bypass tone controls on heathkit sp-2
Looking for steps to take in removing tone controls from my preamp circuit. Just rebuilt a 1959 Heathkit SP-2 pre. I removed the loudness control and would like to bypass the tone controls, but not sure how to proceed. From schematic: signal comes from 1/2 of the 12AU7 to the base/treble control circuit and returns to a 1/2 of the 12AX7 on the output side. The manual states that this (1/2 of 12AX7 boosts the signal 20db to make up for loss in the tone circuit). Included schematic
Welcome to diyAudio!
After a short glance the easiest way would be to bypass the tone amp (V2B-12AU7) at C21 .02uF ceramic disc, pin 7.
Remove coax from selector switch side of C21
Connect coax to pin 2 of V3A via a .047uF or so cap.
Place a 470k resistor from pin 2 of V3A (grid) to ground.
Now the icky part. The Record Out needs to be buffered because of the phono eq amp and the individual level pots on the aux inputs. That was one of the duties of V2B. And the tone control was outputted thru the record out. That 1/2 of 12AU7 can be reconfigured as a cathode follower (CF) as a buffer for the record out. Of course if you don't want or need a record out, then you can leave it out!
Note that after doing this your output will be shifted 180 deg. This is of no major concern tho as a lot of amps/preamps do this and the recording/mastering studio; you'll never really know!
There are more complicated ways of doing this but not necessarily better.
I'm posting a clearer schematic for all to see better!
cogsncogs: thanks for the welcome and thanks for the info. I am a bit confused by your mention of bypassing C-21. This is the record out part of the circuit. Would'nt I just connect the cap from C-22's hot side of the coax (from plate of 12AU7) and connect it to the coax hot coming out of the tone control and back to the grid on the 12AX7? Then add the resister from that grid to ground? (or am I beyond a "bit confused"). Thanks for any follow-up in advance.....Rispoli
C22 is part of the record out. The tone amp (12AU7) also feeds the record out. Meaning if you turn the bass up, the level of low freq. will go up at the record out jacks. C21 comes from the selector sw. It's there (C21) mainly because of R26, R27, R28 which biases the 12AU7 and sets the gain. Bootstrapped. You can do as you've stated but you may have too much gain.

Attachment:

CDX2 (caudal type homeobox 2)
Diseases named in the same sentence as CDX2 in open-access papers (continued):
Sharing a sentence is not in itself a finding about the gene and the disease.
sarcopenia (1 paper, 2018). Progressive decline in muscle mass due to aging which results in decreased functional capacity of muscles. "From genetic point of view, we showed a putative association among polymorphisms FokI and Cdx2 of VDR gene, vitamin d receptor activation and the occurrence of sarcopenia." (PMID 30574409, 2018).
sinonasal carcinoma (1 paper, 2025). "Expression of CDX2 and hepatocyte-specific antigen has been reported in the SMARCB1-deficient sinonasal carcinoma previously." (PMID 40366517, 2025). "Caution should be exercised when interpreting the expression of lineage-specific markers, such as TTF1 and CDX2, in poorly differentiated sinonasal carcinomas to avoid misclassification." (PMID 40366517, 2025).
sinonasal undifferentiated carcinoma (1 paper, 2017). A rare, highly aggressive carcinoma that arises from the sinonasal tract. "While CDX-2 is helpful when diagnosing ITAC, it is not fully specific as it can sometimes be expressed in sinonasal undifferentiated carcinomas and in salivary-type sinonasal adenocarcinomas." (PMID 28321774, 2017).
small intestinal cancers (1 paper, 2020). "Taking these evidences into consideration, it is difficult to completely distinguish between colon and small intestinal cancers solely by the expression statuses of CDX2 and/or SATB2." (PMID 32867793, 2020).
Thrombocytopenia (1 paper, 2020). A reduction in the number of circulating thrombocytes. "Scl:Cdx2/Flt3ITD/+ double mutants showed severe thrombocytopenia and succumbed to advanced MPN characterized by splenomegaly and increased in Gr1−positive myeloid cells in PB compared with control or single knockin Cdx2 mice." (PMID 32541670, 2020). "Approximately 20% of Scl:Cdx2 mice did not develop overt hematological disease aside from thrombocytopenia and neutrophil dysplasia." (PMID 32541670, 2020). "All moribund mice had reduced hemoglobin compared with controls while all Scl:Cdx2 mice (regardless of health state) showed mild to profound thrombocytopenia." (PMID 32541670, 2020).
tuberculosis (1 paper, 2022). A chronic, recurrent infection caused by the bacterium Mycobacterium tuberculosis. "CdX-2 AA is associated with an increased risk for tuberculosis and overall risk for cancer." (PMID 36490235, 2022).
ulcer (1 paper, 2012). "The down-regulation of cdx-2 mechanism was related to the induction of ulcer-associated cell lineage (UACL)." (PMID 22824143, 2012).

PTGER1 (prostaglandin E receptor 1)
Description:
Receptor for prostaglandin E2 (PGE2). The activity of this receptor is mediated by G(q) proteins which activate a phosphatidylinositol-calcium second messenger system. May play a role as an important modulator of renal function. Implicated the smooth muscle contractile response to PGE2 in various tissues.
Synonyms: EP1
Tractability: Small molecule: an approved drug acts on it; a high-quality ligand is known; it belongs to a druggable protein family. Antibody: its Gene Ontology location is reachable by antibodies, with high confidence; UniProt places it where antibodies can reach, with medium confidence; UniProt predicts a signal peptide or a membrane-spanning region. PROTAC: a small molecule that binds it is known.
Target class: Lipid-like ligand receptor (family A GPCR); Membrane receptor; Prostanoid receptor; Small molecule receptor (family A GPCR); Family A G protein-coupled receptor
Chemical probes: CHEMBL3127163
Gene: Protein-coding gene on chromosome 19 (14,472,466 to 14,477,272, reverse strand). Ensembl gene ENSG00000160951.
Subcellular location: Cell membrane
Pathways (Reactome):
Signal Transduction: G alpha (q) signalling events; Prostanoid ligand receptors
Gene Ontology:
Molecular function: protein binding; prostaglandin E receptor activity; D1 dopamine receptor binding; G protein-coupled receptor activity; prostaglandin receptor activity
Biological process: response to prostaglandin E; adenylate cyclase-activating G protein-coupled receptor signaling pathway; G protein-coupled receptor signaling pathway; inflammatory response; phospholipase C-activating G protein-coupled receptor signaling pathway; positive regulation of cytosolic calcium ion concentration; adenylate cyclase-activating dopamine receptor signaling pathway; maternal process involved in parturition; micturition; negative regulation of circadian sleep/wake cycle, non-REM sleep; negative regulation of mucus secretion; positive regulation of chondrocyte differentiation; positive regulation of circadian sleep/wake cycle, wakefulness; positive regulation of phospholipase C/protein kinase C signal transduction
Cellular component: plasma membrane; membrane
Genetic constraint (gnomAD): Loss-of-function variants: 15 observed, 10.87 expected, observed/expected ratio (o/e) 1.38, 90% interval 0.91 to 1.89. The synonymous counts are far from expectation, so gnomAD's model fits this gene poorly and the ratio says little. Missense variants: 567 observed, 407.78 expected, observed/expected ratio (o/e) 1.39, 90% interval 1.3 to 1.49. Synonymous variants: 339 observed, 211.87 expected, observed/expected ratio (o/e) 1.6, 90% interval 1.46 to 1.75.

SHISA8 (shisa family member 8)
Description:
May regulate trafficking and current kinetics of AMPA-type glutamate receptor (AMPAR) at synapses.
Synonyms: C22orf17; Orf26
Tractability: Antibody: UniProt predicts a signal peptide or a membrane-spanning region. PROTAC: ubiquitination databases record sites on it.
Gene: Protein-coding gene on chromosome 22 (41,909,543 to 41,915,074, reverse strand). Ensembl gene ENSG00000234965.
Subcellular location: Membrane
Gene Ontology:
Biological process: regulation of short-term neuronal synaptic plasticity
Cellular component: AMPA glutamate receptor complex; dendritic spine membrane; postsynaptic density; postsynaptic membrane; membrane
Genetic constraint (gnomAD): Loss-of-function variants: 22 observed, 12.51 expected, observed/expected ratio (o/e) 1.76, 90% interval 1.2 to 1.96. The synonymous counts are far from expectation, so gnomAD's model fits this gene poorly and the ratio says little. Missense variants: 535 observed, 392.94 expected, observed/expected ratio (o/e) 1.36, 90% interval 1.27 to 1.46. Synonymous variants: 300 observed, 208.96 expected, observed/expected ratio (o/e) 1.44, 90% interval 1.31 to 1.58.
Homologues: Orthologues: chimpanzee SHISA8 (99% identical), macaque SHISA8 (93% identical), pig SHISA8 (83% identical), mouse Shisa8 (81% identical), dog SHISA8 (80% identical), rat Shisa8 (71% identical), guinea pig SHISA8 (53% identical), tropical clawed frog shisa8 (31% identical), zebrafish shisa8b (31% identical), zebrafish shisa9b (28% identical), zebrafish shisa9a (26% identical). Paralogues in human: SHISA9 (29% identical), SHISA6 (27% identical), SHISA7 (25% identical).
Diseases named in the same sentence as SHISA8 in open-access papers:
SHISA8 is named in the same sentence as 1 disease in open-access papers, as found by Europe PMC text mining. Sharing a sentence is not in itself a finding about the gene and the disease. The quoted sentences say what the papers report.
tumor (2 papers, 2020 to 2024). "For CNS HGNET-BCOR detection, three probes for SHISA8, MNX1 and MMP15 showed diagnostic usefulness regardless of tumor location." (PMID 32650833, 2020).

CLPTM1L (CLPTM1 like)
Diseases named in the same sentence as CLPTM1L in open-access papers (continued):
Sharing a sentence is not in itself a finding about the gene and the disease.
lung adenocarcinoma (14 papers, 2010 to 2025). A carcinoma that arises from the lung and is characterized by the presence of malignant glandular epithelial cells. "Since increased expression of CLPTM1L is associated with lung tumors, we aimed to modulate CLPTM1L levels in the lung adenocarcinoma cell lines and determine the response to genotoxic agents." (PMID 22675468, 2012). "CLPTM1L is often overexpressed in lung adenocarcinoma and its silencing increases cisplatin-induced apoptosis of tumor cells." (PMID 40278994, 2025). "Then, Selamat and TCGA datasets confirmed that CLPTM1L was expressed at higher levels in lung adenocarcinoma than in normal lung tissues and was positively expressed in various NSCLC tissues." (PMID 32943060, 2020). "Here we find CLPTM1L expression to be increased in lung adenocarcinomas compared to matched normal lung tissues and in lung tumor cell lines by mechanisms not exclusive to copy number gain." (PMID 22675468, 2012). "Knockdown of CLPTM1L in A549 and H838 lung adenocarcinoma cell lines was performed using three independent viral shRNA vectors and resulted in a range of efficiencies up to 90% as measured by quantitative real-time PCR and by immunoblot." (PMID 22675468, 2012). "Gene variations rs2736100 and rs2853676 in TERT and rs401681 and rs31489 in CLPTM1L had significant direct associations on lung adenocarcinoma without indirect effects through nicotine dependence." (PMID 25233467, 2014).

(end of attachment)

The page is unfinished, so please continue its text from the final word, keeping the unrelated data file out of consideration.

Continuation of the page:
I'm going to draw up a few diagrams for you to help explain and give you some more alternatives.
Ok, here is one I fudged up in micro-cap.
I made as few changes as I could!
R46 and R45 were added to drop the signal down as would occur with the insertion loss of the tone controls, giving about 21db of gain as seen at the grid of V2B to the main pre-amp output jacks.
If lower gain is needed, just drop in a 12AT7 in place of the 12AX7 and/or remove C24 cathode resistor bypass cap.
Gain at the record out jacks = 10db.
Changed some capacitor values to give better low end response.
R35 and R44 together comprise the Level control (R35). Was using that combo to determine overall gain; just forgot to change back to single resistor of 250k!
I have C30 (.02uF) going directly to grid of the last 12AX7 (CF) as I don't have a complete schematic after the R45 (270k) and before C30. Those little arrows point to sumthin' but what? :D
C23 (2500p) is a HF compensation cap to make up for high frequency loss caused by, you got it, the Miller capacitance of V2B in series with the 500k level trim pots and the high impedance tone controls with V3A. That'll put a damper on your highs fer sure.
I raised the value of C22 from .02uF to 1uf as most tape decks today have an input impedance of 50k -> 100k. Back in the 50's and 60's most tape decks (recorders) had an input imp. ranging from 1meg to 220k or so! Even transistor decks! Having a .02uF cap going into a 50k load, -3db would be around 100Hz!
Preamps back then weren't meant to drive loads much below 250k. So the tape out amp/buffer really isn't up to snuff with today's loads. A buffered amp would be more desirable. The 10 db of extra gain provided by V2B is to compensate for the loss in the individual input Level trim pots. And the tone control circuitry. But why output it to the tape out? Easy! It's cheaper and to compensate for poor recordings, different eq's (pre-emphasis) of some LP's and radio broadcasts.
I have to be honest, I'm not too impressed with this Heathkit. There are better Heathkit preamps but guess what... they are MONO units! ;)
If it were mine and in very good condition, I would restore it to near original condition; not so good condition I'd ripp every-thing out and start over. :angel:
I forgot to ask what are your input sources, turntable...
Outputted to; Toob-amp, SandyState Amp, Tape Deck...
Wayne, thanks for your feedback. I think I will give it a whirl. I currently have this hooked up to 2 B&K ST-140s in a horizontal bi-amp configuration. Rotel CD player and tuner/pre (used for the tuner. Digital Satelite takes up the 3rd line input. The speakers are Vandersteen C2-e's, which I have not grown tired of in 13 years.....I have replaced every cap and every resister in the heatkit. It had old mullards for tubes and I fired them up with them in place. This, I'm sure is not all of what tubes have to offer, but the sound is far better than the Rotel SS tuner/pre, which I paid $450 for in '93. (I have about $235 into the Heathkit) The thing that was most noticeable were the high's. The cymbals sound like cymbals, which was not formerly the case. Guitars have a much better 'air' as well. I am considering tube amps. Want to go inexpensive as I can and still drive the C2-E's with some authority. Any thoughts???? thanks, again....
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